Valley Fever (Coccidioidomycosis)


Valley Fever (Coccidioidomycosis) is an illness caused by the soil fungus Coccidioides that lives and grows in the Western United States. There were approximately 20,000 infections (reported) diagnosed in the US in 2019, with the greatest number diagnosed in California and Arizona. Infection occurs when spores of Coccidioides in soil or dust are disturbed, carried through the air, and inhaled. In extremely rare cases, spores can also infect the skin through abrasions and open cuts or sores. The disease cannot be transmitted from person to person. Many people who are exposed to the fungus Coccidioides never show symptoms.

Symptoms of Valley Fever may appear between one and three weeks (7 to 21 days) after exposure and can be mild to severe, lasting from weeks to months. The most common symptoms are cough, fever, shortness of breath, headache, fatigue, and body aches among others (Figure 1.). Although most symptoms resolve on their own, people who have underlying health conditions or weakened immune systems can develop chronic lung disease. Chronic Valley Fever may develop many years after initial infection and is long lasting; roughly 5-10% of individuals who have Valley Fever get this long-term disease. (Figure 1.)

In rare cases (0.5-1%), people sick with Valley Fever can develop disseminated disease and the infection spreads to other areas of the body including the central nervous system, bones, joints, and skin (Figure 1.). Disseminated disease is more likely to occur when a large amount of contaminated dust is inhaled. Those most at risk include:

Valley Fever Outbreaks in Workers

The geographic risk of exposure to Coccidioides is currently limited to dry regions of the western United States. Any work activity that disturbs dust in a region where Coccidioides grows puts workers at risk for Valley Fever. Jobs with increased risk of exposure include agricultural workers, construction workers, archeologists, geologists, and wildland firefighters.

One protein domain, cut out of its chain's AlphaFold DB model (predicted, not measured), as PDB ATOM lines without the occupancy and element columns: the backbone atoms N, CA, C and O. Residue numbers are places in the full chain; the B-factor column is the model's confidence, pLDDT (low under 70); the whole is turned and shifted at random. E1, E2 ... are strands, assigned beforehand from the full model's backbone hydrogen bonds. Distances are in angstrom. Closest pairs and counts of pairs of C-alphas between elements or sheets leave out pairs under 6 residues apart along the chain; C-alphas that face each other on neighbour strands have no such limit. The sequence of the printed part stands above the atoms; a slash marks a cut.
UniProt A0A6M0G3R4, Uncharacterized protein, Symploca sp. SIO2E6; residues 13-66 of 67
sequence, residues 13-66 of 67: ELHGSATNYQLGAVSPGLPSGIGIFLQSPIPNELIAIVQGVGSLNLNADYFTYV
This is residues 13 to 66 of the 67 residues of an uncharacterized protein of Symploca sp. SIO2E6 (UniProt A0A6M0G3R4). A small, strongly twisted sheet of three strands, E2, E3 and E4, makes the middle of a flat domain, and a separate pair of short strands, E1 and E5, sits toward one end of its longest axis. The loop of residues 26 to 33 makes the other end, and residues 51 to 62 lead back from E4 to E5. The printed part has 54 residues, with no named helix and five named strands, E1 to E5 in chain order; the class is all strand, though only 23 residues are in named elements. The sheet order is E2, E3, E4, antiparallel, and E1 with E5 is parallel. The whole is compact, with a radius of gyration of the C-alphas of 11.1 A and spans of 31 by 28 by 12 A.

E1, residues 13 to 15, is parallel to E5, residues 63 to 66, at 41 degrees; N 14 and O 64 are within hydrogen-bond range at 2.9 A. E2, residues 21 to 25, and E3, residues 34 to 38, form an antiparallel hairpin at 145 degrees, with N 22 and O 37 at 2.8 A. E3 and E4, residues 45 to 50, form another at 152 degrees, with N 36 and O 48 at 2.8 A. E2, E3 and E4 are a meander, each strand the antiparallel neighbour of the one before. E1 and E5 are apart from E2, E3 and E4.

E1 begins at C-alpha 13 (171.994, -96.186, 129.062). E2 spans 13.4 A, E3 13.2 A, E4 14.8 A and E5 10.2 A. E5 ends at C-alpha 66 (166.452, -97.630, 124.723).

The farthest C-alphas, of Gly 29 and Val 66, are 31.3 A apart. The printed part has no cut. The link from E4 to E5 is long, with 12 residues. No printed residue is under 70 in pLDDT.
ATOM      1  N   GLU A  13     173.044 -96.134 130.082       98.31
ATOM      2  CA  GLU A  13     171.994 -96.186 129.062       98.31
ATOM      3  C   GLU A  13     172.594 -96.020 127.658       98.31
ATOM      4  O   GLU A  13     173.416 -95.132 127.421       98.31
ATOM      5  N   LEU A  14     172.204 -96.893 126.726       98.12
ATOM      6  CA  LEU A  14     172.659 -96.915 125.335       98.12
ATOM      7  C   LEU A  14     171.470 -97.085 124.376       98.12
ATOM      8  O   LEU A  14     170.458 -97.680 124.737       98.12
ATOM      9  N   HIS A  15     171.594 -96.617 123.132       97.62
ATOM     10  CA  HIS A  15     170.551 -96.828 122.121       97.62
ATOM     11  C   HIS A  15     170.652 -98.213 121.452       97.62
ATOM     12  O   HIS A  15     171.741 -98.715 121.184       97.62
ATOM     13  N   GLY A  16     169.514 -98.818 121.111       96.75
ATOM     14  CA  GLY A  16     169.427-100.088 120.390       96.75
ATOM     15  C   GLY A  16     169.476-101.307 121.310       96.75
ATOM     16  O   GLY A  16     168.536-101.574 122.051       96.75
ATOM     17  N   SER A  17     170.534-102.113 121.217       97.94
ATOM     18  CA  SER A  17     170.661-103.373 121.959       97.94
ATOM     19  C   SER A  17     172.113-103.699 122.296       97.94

• In the summer of 2001, 10 workers at an archaeological dig in Dinosaur National Monument, Utah, became ill with Valley Fever and sought medical care within two weeks of the excavation.
  • In January 2012, 10 workers on an outdoor film set in Ventura County, CA experienced symptoms of Valley Fever, five of which were confirmed cases and tested positive, and five of which were probable cases. Soil disruption from grading, digging, and filling a pit occurred shortly before filming.
  • In 2016, solar farm construction workers in Monterey County, California were diagnosed with Valley Fever at more than 62 times the rate of diagnosis for the general population in Monterey County.
  • A 2020 study of Valley Fever in Hispanic farm workers in Kern County, California showed that dust exposure and work with root and bulb crops were common factors among those who became ill.
  • In July 2021, seven wildland firefighters were reported to have Valley Fever after working on wildfires in the Tehachapi Mountains. All reported digging trenches and moving soil without respiratory protection.